Everything you love to do has a price.Mine happens to be tough drives on the highway, stale hotel rooms, dry air and driving whatever ergonomic nightmareAvis has provided that day.But there is nothing better than stepping on the stage of a full theatre with an audience who’s come to laugh.It’s an authentic experience not driven by hype or spin or publicity.It’s a grassroots fan base that I’ve built one kilometre at a time over 20 years.” “That’s what people want these days when so much is driven by electronics,” he adds.
“You don’t get the stand-up experience watching some thing onTV that you get watching somebody live. Then, it’s a bit of a communal experience. Comedy acts as a ballast to a world that’s constantly shifting.” “The fact that people have pulled away from that digital crack house Netflix to come to see me, that I can fill a theatre when there’s so much to keep them home is not a responsibility I take lightly,” he emphasizes. “I do what every comedian who cares about his craft and respects his calling does:I work hard at getting better.” There have, of course, been tough times over the years, before, during and after the LA experience.
Career Influences for Ron James
When he was a student at Acadia University, he took a drama class with Evelyn Garbary, then the Director of Drama there.Before immigrating to Canada in 1956, she had studied at the London Academy of Music and Drama, performed at the OldVic in London andAbbeyTheatre in Dublin.A major influence on theatre development in the Maritimes, she regularly served as a director and adjudicator across Nova Scotia. She was the first to notice Ron James’ potential as a performer.
The Second City comedy/improvisational troupe presented its first comedy revue in Chicago in 1959 and opened its own theatre in the city eight years later.In 1973, Second City opened a theatre inToronto. By the mid-1970s, both venues had become sources of cast members for the television shows, Saturday Night Live and SCTV.Second City has been the launching pad for numerous comedians in its 50+ years. Ron James took classes with Second City for a year, then worked with theToronto organization for the next decade as “a scrawny satirist.”
Ron James spent three years in Los Angeles, trying to break-in as an actor.He turned the negative experience into a one-man hit show, Up and Down in Shaky Town: One Man’s Journey to the California Dream, after returning to Toronto.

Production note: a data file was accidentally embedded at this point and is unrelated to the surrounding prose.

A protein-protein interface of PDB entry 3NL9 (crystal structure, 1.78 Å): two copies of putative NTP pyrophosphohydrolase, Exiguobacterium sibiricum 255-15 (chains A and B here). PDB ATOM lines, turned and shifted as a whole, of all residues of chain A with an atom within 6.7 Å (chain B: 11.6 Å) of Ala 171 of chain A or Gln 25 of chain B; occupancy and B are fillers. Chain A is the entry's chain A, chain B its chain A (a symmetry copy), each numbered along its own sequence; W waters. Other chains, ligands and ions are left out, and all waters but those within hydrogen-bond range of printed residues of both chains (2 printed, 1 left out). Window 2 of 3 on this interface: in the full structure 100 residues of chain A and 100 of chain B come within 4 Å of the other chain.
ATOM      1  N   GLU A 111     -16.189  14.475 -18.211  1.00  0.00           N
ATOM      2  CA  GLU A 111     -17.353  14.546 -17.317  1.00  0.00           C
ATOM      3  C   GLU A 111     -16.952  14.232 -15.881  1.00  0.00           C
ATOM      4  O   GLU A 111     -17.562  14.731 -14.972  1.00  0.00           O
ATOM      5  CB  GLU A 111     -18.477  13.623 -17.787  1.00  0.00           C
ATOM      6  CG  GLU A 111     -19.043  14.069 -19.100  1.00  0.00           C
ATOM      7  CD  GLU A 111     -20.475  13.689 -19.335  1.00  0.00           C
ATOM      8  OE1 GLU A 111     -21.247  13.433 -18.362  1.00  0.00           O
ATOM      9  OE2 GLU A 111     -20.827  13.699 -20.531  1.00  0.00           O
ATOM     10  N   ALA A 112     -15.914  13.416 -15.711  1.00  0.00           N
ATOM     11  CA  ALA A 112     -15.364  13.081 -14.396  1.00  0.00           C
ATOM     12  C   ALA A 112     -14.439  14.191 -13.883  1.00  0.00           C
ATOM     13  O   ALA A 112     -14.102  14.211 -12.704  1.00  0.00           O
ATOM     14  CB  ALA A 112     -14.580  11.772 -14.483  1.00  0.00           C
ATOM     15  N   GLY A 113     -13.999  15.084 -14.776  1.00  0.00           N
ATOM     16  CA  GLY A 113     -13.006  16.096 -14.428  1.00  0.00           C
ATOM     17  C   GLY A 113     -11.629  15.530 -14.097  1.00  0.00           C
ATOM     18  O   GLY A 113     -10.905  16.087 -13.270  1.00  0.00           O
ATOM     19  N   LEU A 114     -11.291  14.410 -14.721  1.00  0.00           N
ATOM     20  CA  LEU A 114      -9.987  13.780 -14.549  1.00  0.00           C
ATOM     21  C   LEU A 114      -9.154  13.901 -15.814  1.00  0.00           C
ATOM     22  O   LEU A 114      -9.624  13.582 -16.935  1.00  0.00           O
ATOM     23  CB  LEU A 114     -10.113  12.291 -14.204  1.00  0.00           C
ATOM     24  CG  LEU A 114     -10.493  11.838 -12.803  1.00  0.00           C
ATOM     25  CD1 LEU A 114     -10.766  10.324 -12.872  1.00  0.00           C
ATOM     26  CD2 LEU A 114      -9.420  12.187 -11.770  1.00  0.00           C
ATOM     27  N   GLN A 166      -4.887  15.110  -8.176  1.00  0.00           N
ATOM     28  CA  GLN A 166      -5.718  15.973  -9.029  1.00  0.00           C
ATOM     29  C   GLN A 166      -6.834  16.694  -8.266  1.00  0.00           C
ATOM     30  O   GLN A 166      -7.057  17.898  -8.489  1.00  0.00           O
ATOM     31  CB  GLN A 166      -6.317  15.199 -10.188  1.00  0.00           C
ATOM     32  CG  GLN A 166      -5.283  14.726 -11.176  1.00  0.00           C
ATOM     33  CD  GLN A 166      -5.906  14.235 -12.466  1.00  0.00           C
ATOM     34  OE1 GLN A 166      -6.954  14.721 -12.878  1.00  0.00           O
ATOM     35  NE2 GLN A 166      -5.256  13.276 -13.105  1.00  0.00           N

Billy Connolly, a former welder and folksinger and sometime actor, is best known as a stand-up comedian. He is periodically criticized for the irreverence of some of his subject matter.The Scottish comedian’s freewheeling style, although very different from his, helped Ron James chart his own course of comic irreverence.
His marriage of 23 years was one of the casualties associated with his spending so much time on the road.On the professional front, he had concerns early on, about the programming of the Just for Laughs comedy show. “If they worked as hard bringing Canadian acts to the States as they do in bringing American acts into Canada, some of us wouldn’t be lost in the meat grinder of Los Angeles, ”he says.
“And the company’s the star, not you.You’re just the third comedian on the bill.” He also quickly discovered on his return to Canada that agents were unfamiliar with booking stand-up comedians. (An attempt to work with a Toronto agency of “Big city b- sers” proved to be a mistake, he says.) “I couldn’t just stay home and wait for the phone to ring after my years in Los Angeles, so I booked myself, until I partnered with Shantero Productions,” says Ron.
“They’re honest and hard working and have my back.” Currently, as well as continuing to tour across the country, he is completing a book. All Over the Map is to be published by Random House before the end of 2017. Ron describes it as “more of a travelogue than a memoir. “It’s a bunch of different stories linked by a common theme of people and place — talking about where I’ve been, where I am and where I’m going.”
The direction appears to be more touring, although he admits that his “knees click a bit now. I used to finish my shows with a couple of beers and make a dent in a bottle of Scotch. Now I finish with twoTylenol and make a dent in a bottle of Gatorade.” A few aches aside, he is happy with his life, says Ron. “I have a great relationship with my daughters. And if I can keep touring and doing my specials and writing my books, life is good. Performing live is all about empowerment and channelling your life force. There’s nothing better.”